Nationwide, 45 percent, or 246,084 children, stay in foster care for more than two years, including 17 percent, or 91,828 children, who stay in foster care for more than five years. Those who are not adopted by the time they are 18 will age out of the system.

If time is one major reason parents often look internationally, race is the other. Allen said the most common adoption scenario is a white couple looking for a healthy white baby.

"They go out and look for somebody who looks like them," Allen said. "They look for somebody who looks like who they would produce naturally if they could."

In 2000, black children represented the largest group of children in foster care, at 41 percent; white children were next, at 40 percent, followed by Hispanic children at 15 percent, according to a report released last month by the Pew Commission on Children in Foster Care.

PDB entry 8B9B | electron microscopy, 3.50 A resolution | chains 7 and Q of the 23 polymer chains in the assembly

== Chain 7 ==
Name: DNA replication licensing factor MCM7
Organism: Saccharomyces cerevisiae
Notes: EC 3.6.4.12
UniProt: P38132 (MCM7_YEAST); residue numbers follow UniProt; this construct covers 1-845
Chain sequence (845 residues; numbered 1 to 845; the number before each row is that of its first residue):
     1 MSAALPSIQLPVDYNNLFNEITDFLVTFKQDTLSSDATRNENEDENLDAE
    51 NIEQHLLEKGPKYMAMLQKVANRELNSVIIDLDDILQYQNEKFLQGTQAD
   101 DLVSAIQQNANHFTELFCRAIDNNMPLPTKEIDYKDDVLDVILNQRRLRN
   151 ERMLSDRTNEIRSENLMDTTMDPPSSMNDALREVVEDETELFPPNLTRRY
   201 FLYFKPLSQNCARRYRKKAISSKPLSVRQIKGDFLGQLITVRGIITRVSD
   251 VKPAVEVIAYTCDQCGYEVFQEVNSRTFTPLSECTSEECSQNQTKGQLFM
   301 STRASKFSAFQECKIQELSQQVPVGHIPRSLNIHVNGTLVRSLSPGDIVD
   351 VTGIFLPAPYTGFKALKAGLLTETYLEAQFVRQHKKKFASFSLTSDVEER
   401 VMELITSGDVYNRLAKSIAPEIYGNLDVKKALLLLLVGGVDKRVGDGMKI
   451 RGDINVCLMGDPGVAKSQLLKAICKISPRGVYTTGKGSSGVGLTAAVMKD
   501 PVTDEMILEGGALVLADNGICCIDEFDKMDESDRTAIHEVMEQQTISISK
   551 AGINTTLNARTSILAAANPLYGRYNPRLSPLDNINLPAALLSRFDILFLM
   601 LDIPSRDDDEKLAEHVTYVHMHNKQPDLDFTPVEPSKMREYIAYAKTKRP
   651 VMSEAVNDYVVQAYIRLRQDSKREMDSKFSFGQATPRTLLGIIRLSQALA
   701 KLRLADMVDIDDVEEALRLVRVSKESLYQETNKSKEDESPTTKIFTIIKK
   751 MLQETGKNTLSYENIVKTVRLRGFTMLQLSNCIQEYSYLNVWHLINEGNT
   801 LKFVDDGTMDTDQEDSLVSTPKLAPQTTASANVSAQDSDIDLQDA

"It becomes a personal issue. Decisions are based on what those individuals and couples need and desire," Allen said.

For a growing number of adoptive parents, those needs and desires bring them across an ocean.

"It's (adopting internationally) just become much more accepted, much more commonplace, and something that a lot of people have taken advantage (of)," Allen said.

In China, a country where boys are valued over girls and the government allows each couple to have only one child, the overwhelming majority of babies available in China are girls. Most mothers leave notes with the babies but don't identify themselves, for fear of prosecution for abandoning a child.

In Russia, an estimated 600,000 babies are in orphanages, ready to be adopted, the vast majority driven there by economics.

"Children are being born to families who simply cannot afford additional children, pure and simple," Allen said. "A child is an economic burden that can't be absorbed."

And in Russia, boys are the ones who are valued less, given up for adoption far more often.